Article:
ICC World Cup 2019: Hardik Pandya is glue between batting & bowling; should play every match - Lance Klusener | Exclusive

In 2019, Pandya with the responsibility of being India’s finisher has the opportunity to make history repeat itself but this time in India’s favour.
File image of Lance Klusener(Getty Images)
File image of Lance Klusener(Getty Images)
Updated on Jun 04, 2019 10:30 AM IST
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Hindustan Times, New Delhi | ByAritra Mukherjee

Lean stature, flambouyance, an attitude to die for, and the ability to look the opponent in his eye – Lance Klusener and Hardik Pandya have a lot of structural and behavioural traits in common. No wonder, both play the same brand of cricket on the 22 yards. In his heydays, Klusener was not only a force to reckon with with the new-ball but his lusty hitting down the order was enough to strike fear into some of the best attacks of late 90s. In his short international career, Pandya too has developed a similar reputation.

Coming to think of it, Pandya has a higher probability of turning out to be the next Klusener than the next Kapil Dev. “Similarity with me? Oh I don’t know about that but Pandya is a real good cricketer,” were Lance Klusener’s words during an exclusive chat with Hindustan Times.


Cricketing resemblance aside, destiny too is playing a pivotal role in blurring the generation gap between the two all-rounders. 20 years ago, when cricket’s world event was last held in England, Klusener, three years after bursting into international cricket, played his first World Cup match against India. On Wednesday (June 5, 2019), Hardik Pandya, also three years into international cricket, will make his World Cup debut against South Africa.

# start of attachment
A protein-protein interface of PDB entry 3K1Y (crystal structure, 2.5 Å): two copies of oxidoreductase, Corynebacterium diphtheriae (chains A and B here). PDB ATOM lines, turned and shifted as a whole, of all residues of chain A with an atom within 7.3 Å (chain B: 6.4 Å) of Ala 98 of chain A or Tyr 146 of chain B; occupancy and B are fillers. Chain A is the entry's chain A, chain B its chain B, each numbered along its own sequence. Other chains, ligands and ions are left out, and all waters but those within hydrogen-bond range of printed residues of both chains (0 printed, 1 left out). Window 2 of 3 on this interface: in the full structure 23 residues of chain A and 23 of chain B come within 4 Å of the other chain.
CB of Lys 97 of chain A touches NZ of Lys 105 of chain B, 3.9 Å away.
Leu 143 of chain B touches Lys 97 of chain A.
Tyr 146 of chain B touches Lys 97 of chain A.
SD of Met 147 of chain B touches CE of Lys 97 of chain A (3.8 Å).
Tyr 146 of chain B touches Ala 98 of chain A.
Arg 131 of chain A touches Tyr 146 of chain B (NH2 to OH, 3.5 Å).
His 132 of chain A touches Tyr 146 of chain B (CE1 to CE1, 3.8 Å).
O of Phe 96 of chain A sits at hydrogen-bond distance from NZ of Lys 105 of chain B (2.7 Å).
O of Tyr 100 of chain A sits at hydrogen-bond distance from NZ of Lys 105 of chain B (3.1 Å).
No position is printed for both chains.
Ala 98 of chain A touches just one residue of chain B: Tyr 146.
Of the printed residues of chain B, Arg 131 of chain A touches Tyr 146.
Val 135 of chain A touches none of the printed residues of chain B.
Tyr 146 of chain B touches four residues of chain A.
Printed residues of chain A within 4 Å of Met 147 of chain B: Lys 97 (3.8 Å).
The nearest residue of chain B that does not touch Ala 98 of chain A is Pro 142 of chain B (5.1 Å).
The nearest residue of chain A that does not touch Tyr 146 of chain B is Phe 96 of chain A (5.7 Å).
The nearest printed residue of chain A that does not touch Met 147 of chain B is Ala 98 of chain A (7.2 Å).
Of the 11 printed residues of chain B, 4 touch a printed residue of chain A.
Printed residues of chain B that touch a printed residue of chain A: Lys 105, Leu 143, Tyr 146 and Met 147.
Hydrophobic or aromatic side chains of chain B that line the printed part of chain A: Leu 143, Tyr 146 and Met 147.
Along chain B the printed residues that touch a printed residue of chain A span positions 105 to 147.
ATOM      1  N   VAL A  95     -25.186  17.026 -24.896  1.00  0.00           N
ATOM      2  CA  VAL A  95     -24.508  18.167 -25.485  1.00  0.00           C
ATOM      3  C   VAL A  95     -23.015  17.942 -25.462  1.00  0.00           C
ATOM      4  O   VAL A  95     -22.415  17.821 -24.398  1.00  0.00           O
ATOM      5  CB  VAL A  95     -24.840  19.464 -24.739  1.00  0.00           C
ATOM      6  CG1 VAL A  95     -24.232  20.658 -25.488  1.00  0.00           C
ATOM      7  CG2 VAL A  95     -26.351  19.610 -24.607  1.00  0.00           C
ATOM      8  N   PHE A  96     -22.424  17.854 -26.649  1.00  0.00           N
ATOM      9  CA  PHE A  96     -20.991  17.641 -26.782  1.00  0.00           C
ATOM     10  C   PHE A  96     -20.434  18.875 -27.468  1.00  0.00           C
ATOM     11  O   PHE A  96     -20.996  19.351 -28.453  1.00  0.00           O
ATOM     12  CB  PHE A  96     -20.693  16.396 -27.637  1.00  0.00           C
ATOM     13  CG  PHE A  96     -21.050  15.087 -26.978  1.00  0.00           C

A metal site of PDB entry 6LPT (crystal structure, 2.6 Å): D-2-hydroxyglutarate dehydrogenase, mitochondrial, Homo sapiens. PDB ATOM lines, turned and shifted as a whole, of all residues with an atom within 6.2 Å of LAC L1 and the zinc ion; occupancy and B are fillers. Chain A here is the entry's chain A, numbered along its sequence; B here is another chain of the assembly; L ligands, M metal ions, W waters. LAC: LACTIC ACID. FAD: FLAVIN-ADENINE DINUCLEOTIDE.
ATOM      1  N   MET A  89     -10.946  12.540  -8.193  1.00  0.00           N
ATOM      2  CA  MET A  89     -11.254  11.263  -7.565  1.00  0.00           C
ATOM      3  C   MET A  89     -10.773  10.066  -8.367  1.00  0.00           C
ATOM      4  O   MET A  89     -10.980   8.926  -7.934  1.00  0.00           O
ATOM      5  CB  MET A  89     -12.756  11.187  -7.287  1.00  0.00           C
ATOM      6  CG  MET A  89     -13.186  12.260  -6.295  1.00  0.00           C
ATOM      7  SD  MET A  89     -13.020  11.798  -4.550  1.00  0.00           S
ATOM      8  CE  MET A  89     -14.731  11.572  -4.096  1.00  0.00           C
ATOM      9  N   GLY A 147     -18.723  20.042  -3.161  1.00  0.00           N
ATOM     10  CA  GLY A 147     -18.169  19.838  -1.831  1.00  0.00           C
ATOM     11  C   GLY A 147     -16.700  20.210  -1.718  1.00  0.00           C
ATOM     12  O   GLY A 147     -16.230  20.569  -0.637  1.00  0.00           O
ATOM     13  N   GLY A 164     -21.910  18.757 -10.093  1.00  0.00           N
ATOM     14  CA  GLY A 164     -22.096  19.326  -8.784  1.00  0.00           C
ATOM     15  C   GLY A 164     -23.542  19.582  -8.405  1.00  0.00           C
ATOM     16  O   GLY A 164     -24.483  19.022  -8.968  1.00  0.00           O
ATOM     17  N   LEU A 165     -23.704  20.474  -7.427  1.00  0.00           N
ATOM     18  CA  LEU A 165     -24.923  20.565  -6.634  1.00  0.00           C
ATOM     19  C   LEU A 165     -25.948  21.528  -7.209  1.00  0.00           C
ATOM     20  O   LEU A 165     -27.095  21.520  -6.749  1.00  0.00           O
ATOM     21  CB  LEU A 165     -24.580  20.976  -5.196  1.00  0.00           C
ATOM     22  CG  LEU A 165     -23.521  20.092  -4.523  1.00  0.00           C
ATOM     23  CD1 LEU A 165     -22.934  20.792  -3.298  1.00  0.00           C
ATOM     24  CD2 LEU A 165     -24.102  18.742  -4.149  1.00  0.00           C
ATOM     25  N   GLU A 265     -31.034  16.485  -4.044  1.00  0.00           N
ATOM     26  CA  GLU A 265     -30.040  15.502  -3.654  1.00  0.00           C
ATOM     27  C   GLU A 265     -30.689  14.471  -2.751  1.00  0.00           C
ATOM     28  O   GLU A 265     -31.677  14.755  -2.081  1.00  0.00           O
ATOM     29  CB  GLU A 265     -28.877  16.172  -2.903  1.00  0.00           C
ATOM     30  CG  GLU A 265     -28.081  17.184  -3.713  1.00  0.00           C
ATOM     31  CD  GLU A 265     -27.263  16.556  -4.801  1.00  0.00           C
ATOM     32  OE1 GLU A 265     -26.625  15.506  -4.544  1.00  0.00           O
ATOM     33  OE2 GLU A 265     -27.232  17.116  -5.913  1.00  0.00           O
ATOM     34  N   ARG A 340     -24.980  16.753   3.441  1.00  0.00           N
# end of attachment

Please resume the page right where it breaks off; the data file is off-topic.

In 1999, a carefree Klusener immediately left his mark on the World Cup by picking up three crucial wickets including that of Sachin Tendulkar and hitting Ajit Agarkar for two fours in the 48th over to finish the match.

In 2019, Pandya with the responsibility of being India’s finisher has the opportunity to make history repeat itself but this time in India’s favour.

“One aspect that India haven’t really had in recent times, is a quality seam bowling all-rounder. Pandya has filled that gap. That makes a huge difference to the balance of the team. You play two fast bowlers with Pandya at 7 and of course the two spinners, which were never a problem for India,” Klusener said.

Since Pandya’s ODI debut in October 2016, whether home or away, India have more or less fielded two specialist spinners in their playing XI with good results to show and that is certain to be followed even during the World Cup. If anything, India might field three spinners based on conditions, pushing Pandya to No. 6.

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“Pandya should play every game for India, he’s that glue between the batting and bowling and can make a whole lot of difference to the game,” Klusener added.

Among a host of similarities, there is one striking feature that differentiates Klusener and Pandya. Despite his ahead of the time batting style and unorthodox technique, Klusener is incredibly traditional and unlike Pandya, that reflects both on and off the field. That’s why he doesn’t shy away from pointing out Pandya’s Test credentials.

“I think he (Pandya) needs to be pushed at Test level, it’s where you actually work out your game. I don’t think he’s 100 per cent ready for Test cricket. He’s a really good talent, make no mistake but he’ll find out where else to improve only by playing Test cricket.”

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